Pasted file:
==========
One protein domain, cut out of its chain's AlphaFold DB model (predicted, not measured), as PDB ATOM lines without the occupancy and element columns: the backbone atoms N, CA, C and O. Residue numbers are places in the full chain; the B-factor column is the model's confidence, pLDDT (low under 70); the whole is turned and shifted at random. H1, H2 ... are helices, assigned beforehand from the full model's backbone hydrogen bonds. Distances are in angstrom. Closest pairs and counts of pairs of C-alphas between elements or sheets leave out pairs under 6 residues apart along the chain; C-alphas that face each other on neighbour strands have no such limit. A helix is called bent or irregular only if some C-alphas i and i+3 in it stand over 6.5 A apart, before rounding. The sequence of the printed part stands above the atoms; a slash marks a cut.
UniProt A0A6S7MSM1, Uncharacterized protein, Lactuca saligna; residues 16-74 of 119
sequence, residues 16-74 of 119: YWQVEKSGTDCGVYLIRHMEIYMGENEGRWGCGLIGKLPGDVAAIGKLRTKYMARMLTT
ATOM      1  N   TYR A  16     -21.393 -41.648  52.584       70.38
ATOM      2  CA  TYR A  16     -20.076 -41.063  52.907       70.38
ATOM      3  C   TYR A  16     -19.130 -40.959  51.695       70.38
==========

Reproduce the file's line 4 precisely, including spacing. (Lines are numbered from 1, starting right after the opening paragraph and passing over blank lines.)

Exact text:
ATOM      2  CA  TYR A  16     -20.076 -41.063  52.907       70.38